As many people leave for a nearby beach or casino, the local Jews stay in the Synagogue so they can continue their own local customs: the first haircut of a three-year-old boy or the preparation of a big and specific dinner where the whole community will sit together.

The revenue that comes from the Lag BaOmer feast is enough. All the money is for the Jewish nursing home of the village of Harah Seghira and for the maintenance of the twenty synagogues on the island.

Amal who works in Houmt’s market and goes every year to the Synagogue to worship, says “Everything is to be human. We sit here next to each other and we see no difference. “

Walking through the streets of Djerba you can not recognize the Jew by the Muslim. Only a few older Jews put a piece of black cloth at the bottom of their trousers. Mourning for the destruction of the Temple.

Over the last three decades most visitors come from places outside Tunisia. By 2015, however, Israel issued a directive to Israeli citizens not to travel to Tunisia for the annual pilgrimage for safety reasons.

Earlier in the year, the country had suffered three terrorist attacks by extremist religious organizations. Almost all the attacks were in places an hour away from the island. That year, the security measures for the pilgrimage were draconian with checkpoints all over the island, special forces scattered all over, and military trucks full of guns.

On the first day of the feast, Abdelfattah Mourou, spokesman for the moderate Muslim party Islamic Enhanda, embraced rabbi Bittan outside the synagogue and told the crowd “Tunisia is protecting its Jews. What leads to the extremes is the existence of only one culture and one culture. The existence of many cultures leads us to accept one another normally. “

The Jews of today

Today, 1100 Jews live in Djerba. According to chief rabbi Haim Bittan each year only 30 new births are made to Jewish families. In recent years, Jews have begun to leave the place not because of persecution of a religious or racial nature but because of a financial crisis.

Yisha Mamou, 24, who is a teacher at the Hebrew Kindergarten, says “I graduated economically at public high school but, like most in Tunisia, I did not have the opportunity to continue at the University. I want to leave because I have nothing to do. All I do is go back to work and work on the house. “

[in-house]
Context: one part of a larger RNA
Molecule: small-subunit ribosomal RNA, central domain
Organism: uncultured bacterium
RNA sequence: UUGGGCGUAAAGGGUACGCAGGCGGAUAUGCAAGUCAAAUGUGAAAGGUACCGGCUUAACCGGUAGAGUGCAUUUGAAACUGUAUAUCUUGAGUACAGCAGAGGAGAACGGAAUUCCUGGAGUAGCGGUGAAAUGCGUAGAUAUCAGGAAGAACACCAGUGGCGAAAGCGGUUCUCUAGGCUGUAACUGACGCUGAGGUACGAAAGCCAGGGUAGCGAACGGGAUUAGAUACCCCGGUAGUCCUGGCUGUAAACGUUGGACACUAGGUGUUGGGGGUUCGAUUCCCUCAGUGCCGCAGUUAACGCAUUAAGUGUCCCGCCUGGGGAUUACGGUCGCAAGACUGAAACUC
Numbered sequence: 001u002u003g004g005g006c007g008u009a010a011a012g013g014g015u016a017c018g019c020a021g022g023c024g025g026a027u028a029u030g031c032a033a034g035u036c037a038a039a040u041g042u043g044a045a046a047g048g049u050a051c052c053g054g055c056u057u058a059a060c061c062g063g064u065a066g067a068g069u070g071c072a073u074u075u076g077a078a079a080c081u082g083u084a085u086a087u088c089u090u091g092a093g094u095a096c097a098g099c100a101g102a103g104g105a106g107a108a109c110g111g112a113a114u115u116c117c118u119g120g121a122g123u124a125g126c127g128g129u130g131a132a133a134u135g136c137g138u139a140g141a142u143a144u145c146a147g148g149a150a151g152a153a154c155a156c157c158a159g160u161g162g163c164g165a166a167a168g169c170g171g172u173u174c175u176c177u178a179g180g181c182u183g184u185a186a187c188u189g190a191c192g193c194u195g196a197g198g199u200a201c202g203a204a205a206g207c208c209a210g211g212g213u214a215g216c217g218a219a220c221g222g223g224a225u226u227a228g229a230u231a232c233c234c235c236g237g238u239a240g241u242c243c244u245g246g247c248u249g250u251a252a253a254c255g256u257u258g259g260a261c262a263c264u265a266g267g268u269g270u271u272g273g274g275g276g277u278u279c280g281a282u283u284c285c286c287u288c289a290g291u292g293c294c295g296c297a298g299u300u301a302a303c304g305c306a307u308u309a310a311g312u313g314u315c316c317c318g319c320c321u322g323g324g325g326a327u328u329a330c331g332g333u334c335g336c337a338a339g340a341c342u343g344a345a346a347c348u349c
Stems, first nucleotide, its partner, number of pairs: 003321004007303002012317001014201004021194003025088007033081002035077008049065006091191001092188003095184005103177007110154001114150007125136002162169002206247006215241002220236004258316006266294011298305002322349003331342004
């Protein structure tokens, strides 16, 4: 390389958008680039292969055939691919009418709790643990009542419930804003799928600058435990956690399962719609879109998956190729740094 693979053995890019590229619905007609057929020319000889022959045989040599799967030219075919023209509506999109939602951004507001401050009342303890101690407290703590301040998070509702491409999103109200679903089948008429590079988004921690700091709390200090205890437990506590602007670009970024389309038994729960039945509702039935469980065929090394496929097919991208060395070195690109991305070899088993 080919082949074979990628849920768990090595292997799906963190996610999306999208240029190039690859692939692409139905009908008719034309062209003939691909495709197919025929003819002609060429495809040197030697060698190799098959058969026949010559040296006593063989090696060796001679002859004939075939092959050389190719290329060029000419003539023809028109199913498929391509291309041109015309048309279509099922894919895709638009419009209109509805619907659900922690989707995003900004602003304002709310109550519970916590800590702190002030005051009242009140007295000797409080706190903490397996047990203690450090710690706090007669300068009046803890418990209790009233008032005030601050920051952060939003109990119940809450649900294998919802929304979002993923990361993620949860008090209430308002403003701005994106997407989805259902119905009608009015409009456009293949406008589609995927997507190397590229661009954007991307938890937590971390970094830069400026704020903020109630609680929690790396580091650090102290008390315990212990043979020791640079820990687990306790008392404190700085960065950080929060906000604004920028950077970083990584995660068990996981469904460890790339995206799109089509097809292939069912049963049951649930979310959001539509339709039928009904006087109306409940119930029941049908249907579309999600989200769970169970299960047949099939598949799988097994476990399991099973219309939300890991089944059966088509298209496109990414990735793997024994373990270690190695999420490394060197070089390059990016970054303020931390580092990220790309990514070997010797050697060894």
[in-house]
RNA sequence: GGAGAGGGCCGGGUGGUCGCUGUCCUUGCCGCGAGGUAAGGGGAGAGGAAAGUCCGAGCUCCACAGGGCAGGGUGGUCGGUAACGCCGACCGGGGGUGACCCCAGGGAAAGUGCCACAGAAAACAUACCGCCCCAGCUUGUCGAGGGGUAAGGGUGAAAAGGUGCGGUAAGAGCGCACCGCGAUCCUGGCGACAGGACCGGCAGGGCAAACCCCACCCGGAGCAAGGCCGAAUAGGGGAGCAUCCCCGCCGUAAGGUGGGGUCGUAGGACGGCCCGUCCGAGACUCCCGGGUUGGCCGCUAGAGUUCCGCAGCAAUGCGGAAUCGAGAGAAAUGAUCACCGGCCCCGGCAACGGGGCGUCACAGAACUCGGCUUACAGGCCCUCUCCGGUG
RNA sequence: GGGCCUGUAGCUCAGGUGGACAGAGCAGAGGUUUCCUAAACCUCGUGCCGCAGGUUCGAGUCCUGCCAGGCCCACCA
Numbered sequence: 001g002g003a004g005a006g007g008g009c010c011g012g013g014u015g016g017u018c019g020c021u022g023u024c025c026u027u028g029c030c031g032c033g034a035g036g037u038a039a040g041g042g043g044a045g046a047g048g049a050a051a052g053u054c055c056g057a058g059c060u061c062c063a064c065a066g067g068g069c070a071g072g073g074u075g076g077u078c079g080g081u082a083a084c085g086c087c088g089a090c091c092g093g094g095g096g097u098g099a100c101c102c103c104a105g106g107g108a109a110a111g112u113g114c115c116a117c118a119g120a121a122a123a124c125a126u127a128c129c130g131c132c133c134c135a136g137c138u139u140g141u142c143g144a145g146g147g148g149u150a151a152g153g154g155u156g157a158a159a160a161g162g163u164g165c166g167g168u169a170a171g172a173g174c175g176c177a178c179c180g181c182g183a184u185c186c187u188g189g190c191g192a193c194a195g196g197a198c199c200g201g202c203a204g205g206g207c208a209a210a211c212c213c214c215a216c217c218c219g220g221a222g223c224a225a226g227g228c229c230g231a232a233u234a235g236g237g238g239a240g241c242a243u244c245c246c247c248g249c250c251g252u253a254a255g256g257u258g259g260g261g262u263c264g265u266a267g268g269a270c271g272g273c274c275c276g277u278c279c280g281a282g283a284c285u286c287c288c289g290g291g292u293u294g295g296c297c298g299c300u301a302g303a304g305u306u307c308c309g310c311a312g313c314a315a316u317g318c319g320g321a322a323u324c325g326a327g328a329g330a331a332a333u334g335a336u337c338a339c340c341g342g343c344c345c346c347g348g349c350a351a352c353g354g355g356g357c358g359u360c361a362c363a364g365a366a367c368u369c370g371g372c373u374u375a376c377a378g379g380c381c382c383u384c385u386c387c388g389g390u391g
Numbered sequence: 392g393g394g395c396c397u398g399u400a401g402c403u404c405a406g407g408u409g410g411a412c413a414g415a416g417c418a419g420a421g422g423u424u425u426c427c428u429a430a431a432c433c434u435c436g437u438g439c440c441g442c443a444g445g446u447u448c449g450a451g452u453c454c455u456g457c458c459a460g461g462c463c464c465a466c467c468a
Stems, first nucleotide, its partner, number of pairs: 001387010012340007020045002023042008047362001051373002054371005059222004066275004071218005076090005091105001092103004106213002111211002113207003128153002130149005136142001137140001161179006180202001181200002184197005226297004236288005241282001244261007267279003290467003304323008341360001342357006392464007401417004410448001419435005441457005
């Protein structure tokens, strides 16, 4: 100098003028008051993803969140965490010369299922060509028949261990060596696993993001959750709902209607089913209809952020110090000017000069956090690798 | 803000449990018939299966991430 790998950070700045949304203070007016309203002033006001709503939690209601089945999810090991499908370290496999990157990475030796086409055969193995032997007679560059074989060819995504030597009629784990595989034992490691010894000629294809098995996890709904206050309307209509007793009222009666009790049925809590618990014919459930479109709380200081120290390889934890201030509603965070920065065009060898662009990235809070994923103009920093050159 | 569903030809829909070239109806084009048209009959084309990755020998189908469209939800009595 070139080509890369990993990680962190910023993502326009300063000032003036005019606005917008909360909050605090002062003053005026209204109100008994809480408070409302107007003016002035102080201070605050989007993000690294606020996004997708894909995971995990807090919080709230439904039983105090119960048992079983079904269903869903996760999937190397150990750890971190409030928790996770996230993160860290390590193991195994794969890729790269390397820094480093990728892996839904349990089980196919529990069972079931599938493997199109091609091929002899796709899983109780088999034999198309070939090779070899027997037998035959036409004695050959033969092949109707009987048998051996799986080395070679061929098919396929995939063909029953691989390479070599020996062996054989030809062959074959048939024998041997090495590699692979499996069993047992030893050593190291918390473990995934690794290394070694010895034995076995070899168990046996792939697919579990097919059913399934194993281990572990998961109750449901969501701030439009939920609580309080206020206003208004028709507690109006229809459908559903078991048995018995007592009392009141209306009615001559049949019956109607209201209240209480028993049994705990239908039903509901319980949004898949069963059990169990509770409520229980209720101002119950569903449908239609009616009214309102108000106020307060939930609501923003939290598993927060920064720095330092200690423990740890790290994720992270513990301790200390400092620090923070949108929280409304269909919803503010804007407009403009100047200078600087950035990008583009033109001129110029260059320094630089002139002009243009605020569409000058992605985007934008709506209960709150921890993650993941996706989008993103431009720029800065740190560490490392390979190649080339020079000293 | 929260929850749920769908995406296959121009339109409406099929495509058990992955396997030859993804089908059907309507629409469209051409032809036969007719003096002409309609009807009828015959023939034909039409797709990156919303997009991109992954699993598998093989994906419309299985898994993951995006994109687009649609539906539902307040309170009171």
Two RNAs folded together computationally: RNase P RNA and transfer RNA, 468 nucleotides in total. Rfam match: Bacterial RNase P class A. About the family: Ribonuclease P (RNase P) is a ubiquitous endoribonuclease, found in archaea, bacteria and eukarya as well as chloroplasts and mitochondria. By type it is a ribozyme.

Until 2004, the Jewish community of Tunisia supported three elementary schools, two lyceums and a religious study school (yeshiva) as well as archbishop. A few years ago, the only Kosher restaurant was closed, and as the whole Jewish community shows, it will begin to shrink if both their own state and the community itself find ways to keep young people there.

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Religion

The Muslim Saint of a Greek Orthodox city

Georgia N. Gleoudi

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Source: dimosfarsalon.gr

The Albanian Bektashi Monastery of Farsala

May 1st 2017: Some hundred meters outside Farsala, in the village of Asprogia, cars start gathering early in the morning. Whole families flock to pilgrimage, take out the spit with lambs, beers freeze on portable refrigerators, and someone puts on the cd player folk dances.

“They say it was Church, they say a lot. I know just one thing. That it was and still is a holy place, “says the pilgrim to the filmmaker Manoël Pénicaud. The Durbali Tekke or otherwise, Ireni Tekke was founded according to sources in 1492. The founder, the Durbali dervish came from the Iconio area of Minor Asia. As soon as he arrived in the village Ireni (the name of the village of Asprogia during the Ottoman domination), was granted the land and the building to create a new worship site, the tekke (monastery of Islamic mysticism and souffism). Also, according to sources, today’s temple was built on the ruins of a Byzantine church dedicated to St. George.

In Manoël Pénicaud’s short film, his “tour guide” will show us a hagiography of Saint George on a wall of the teke. “Saint George is being worshipped everywhere” he will explain. Especially in the Muslim world, the warrior and fighter Saint George has a prominent place. Over the centuries, the teke will be expanded by purchasing land from various villages in the surrounding areas. Many travelers and writers, including Andreas Karkavitsas, a Greek well known novelist(1892), will describe in his experiences the functioning of the teke and its role in the harmonious religious coexistence of Christians and Muslims. Archaeologist Frederick Hasluck will record in 1914 that only twenty years ago, in 1888, there were 55 dervishes living on the teke and that the coexistence of Christians and Muslims was perfectly normal.